Brown demonstrated the same indomitableness in dealing with the Japanese. Among Brown’s most prized possessions was a U.S. Army training manual, The Rules for Land Warfare, which contained excerpts from the Geneva Convention on the proper treatment of POWs. Whenever his keepers violated the convention, Brown would march into the commandant’s office to file a forceful and authoritative protest. “He never quit trying to make life better for us,” remembered Cpl. Terence S. Kirk. “Every time I saw him heading for a conference with the Japs, he clutched his international law book like a preacher going to church with a bible.”
Brown never showed the Japanese the slightest hint of fear. When an enemy interpreter slapped him in the face in the presence of the camp commandant, the marine major promptly decked him. On another occasion, Brown disarmed a different interpreter who was drawing his samurai sword to behead Sir Mark Young, the British governor-general of Hong Kong. In another camp, such gestures would have earned Brown a summary execution, but authorities at Shanghai were either too impressed or intimidated by his courage to punish him.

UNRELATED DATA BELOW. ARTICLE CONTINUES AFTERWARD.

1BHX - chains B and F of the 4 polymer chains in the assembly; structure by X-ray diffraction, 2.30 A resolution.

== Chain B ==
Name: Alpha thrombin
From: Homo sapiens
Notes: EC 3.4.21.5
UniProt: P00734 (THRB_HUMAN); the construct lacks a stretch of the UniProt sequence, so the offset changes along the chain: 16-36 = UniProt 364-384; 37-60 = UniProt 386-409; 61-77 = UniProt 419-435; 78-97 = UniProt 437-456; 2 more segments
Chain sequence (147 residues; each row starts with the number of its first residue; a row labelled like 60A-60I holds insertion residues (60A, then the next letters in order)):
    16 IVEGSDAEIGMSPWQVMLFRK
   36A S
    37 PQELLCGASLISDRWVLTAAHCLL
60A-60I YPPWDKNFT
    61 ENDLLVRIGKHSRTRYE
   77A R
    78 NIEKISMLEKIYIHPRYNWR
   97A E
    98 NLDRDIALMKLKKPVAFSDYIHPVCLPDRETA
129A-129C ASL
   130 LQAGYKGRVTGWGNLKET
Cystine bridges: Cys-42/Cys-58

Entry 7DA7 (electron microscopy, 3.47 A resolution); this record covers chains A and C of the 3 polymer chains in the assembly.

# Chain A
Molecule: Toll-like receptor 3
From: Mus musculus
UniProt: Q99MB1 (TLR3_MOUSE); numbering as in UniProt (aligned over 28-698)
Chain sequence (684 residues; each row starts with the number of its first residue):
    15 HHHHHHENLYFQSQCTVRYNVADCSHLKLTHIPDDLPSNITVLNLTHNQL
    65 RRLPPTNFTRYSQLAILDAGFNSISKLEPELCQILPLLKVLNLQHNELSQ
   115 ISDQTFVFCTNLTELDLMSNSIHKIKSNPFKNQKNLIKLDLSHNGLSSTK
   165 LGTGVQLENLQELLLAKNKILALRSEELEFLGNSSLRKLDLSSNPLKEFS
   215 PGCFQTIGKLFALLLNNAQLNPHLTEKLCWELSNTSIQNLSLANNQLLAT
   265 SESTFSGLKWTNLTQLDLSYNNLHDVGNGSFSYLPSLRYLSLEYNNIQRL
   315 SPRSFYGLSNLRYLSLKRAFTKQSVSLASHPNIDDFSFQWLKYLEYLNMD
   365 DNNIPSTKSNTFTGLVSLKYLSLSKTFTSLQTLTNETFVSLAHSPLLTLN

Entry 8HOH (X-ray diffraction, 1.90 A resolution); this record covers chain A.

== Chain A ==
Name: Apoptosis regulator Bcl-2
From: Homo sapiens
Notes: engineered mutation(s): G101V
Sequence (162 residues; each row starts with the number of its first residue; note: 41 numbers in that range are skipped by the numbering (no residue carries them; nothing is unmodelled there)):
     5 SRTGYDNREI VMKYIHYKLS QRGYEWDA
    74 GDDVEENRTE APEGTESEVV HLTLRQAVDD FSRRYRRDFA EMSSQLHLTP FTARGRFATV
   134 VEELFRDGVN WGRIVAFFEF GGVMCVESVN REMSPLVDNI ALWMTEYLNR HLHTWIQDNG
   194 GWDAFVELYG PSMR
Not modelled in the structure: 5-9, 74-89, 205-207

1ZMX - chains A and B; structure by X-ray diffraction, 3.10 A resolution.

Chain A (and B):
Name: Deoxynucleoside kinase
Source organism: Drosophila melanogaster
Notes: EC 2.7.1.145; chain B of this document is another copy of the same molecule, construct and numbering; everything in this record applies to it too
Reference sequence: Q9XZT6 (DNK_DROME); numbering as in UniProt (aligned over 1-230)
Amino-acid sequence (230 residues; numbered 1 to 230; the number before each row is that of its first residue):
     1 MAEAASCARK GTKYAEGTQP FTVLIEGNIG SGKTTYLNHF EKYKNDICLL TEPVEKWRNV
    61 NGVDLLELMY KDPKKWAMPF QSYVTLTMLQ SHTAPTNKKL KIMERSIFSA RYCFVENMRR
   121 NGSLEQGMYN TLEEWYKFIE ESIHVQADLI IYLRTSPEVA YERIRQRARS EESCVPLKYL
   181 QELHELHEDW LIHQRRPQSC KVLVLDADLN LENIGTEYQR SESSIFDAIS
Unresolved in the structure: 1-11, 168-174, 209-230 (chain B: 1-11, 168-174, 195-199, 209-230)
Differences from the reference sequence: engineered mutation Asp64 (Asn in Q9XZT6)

Brown’s heroic exertions were supported by Maj. James Devereux, the commander of the Wake marines. “Hidden behind the routine, under the surface of life in prison camp was fought a war of wills for moral supremacy—an endless struggle, as bitter as it was unspoken, between the captors and the captives,” Devereux recounted. “The stake seemed to me simply this: the main objective of the whole Japanese prison program was to break our spirit, and on our side was a stubborn determination to keep our self-respect whatever else they took from us.”